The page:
Nowhere is privacy more valued than in the top-secret world of nuclear weapons. Work on nuclear disarmament is a give and take of reluctantly shared secrets. Each side needs to know that the other is not cheating. But for now at least, each also seeks to hold back as much technical detail as possible—to prevent rival nuclear-armed nations from gaining an advantage and to keep non-nuclear-armed entities from learning something that might help them build a weapon.

This subtle task—to share as little as possible while still building trust—has been labored over for more than 35 years in arms control work between Moscow and Washington in particular. In that time, world arsenals have been brought down from a Cold War height of nearly 70,000 nuclear weapons to about 13,000 today. Impressive progress—but that’s still about 12,900 more weapons than it would take to cause abrupt global cooling that would crash world agricultural output, starve hundreds of millions, and end civilization as we know it.

Historically, nuclear disarmament has been confirmed through multiple layers of information—from industrial reports to satellite photos to on-site inspections. These small data points, when assembled, form a clear picture, as Matthew Bunn, a nuclear policy expert at Harvard’s Belfer Center, told me. As a result, if a nation reports it has dismantled, say, 200 nuclear missiles whose existence had long been documented, that is pretty easy to confirm.

It’s harder to prove that a nation is telling the truth if it reports it has gotten rid of all weapons. “How do I know there aren’t 200 [secret weapons] in a mountain somewhere?” he says.

Even so, today a nation that tried to cheat on its disarmament obligations would have to worry not just about, say, a team of multinational inspectors but also about its own citizens—any one of whom, in the spirit of our activist times, might post indignant video of government wrongdoing to the Internet. Bunn notes that nuclear secrecy—just like police privacy, physician privacy, and online privacy—is less than guaranteed in “the new era of social media, when everyone has an accurate video camera in their pocket.”

Technology is also making it easier than ever to peer down from the heavens. Scott Ritter served as a Marine intelligence officer in what was then the Soviet Union, helping implement arms control agreements, and later was a prominent UN weapons inspector in the run-up to the 2003 US invasion of Iraq. He remembers when satellite imagery was so hush-hush that he wasn’t even allowed to say the word “satellite.”

“Today everybody knows we have this,” he says. “You can see high-resolution satellite imagery on TV.” (The US government still isn’t sharing its best satellite imagery).

In Ritter’s book “Scorpion King: America’s Suicidal Embrace of Nuclear Weapons From FDR to Trump,” he wrestles with the question of what would be required for total global nuclear disarmament. There’d need to be a multilateral UN treaty, with all parties compelled to submit to the same high level of verification scrutiny; multinational inspection teams; and the dismantling not just of nuclear warheads but also of delivery devices such as intercontinental ballistic missiles.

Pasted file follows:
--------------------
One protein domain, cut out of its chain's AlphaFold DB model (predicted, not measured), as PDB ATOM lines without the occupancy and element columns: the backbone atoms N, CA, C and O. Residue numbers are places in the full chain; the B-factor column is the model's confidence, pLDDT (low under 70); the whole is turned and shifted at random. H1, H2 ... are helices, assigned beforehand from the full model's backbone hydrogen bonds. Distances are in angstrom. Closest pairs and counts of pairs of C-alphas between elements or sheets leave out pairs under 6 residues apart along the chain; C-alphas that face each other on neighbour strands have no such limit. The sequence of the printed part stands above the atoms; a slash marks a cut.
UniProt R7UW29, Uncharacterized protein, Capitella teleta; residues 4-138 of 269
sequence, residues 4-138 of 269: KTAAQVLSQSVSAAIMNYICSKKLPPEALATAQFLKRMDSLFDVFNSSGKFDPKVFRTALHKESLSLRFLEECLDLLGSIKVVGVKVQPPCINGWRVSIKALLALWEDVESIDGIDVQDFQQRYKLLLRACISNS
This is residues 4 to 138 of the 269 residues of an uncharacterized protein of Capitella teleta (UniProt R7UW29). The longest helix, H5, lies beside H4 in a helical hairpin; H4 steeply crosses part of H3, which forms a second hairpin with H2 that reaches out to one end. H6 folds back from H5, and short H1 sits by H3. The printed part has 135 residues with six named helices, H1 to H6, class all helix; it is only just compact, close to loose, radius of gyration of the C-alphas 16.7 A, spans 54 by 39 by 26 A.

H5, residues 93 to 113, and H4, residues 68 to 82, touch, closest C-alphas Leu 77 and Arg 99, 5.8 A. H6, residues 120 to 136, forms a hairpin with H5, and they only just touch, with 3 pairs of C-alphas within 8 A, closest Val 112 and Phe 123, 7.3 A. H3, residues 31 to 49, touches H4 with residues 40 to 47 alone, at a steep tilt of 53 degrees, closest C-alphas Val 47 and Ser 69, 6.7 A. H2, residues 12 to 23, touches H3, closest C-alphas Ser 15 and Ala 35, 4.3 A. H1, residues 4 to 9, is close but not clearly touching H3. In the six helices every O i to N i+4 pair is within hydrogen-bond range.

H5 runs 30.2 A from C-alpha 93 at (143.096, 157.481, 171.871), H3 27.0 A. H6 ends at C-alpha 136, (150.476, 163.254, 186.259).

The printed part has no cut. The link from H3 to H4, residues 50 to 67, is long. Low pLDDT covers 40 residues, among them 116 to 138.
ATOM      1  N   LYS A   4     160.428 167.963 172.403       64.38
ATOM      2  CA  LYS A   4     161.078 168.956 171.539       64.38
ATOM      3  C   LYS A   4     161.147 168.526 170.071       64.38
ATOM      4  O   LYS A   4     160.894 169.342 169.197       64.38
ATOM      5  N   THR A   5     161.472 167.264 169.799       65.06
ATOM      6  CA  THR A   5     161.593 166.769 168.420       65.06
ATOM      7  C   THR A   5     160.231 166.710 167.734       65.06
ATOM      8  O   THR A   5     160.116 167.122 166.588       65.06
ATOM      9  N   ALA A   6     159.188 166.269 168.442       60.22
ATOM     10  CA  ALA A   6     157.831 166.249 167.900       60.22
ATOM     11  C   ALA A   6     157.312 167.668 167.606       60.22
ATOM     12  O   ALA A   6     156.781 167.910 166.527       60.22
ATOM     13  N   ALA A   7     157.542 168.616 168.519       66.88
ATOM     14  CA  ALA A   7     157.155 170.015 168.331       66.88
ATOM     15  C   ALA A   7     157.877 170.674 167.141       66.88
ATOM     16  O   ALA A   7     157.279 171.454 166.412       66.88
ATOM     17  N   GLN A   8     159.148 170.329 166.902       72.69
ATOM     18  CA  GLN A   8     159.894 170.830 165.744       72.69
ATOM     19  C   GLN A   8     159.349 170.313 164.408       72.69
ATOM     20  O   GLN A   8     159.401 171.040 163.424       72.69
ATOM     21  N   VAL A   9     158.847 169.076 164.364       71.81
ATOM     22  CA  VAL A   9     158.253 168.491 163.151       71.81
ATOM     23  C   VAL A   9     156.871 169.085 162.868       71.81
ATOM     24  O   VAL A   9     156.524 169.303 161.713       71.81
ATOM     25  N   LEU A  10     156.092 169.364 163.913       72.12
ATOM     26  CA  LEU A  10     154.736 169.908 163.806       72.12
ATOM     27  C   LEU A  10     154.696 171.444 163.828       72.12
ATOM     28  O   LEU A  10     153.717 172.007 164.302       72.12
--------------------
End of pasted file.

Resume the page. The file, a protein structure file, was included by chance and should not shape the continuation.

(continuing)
Of course, just because you and I have learned to stop worrying and love our loss of personal privacy doesn’t mean the nuclear weapons bureaucracies would ever do the same. After all, national security agencies and ordinary people are often not on the same page.

Alicia Sandres-Zakre is the policy and research coordinator for the International Campaign to Abolish Nuclear Weapons, or ICAN, which won the Nobel Peace Prize in 2017. She cites an ICAN report about European NATO nations in which polls show that strong majorities favor total global nuclear disarmament. Yet those same nations officially oppose joining the recently adopted UN Treaty on the Prohibition of Nuclear Weapons. “So there’s more work to be done to get many of these democratic governments to adhere to the will of their people,” she said in a Zoom interview from Geneva, Switzerland.

Meanwhile, the unglamorous work of disarmament verification soldiers on. A little known initiative called IPNDV—pronounced by those in the know as “IP-and-DIV”—gathers experts from 25 nations, with and without nuclear weapons, to brainstorm how we might in the future verify nuclear disarmament activities without getting more up close and personal than nations today would find comfortable. For the past several years, the technical teams of the International Partnership for Nuclear Disarmament Verification have been pondering riddles like how to prove that a sealed box contains a nuclear warhead without opening the box and without accidentally detonating the weapon.

I applaud the IPNDV but also hope that their work is fast made much easier by the march of social change. Every nuclear weapons disarmament expert I have spoken with has confirmed that verifying against cheating is entirely doable as a technical project; the only barriers are political. Total global nuclear disarmament could be achieved quickly—in return for nations radically surrendering privacy in a historically unprecedented way. And yet we live in an era when ordinary citizens do this every day in return for a lot less than preventing a threat to the survival of the human species.

Across entire societies from Asia to the Americas, ordinary people again and again have given up privacy in return for some new private or public good. If they are asked to give up national privacy, and to allow, say, a multinational team of weapons inspectors to wander around at will, in return for keeping us all safe from hidden nuclear weapons, that could someday become just one more new norm to shrug about and accept. [IDN-InDepthNews – 13 April 2022]

Photo: The War Room with the Big Board from Stanley Kubrick's 1964 film, Dr Strangelove. Wikimedia Commons.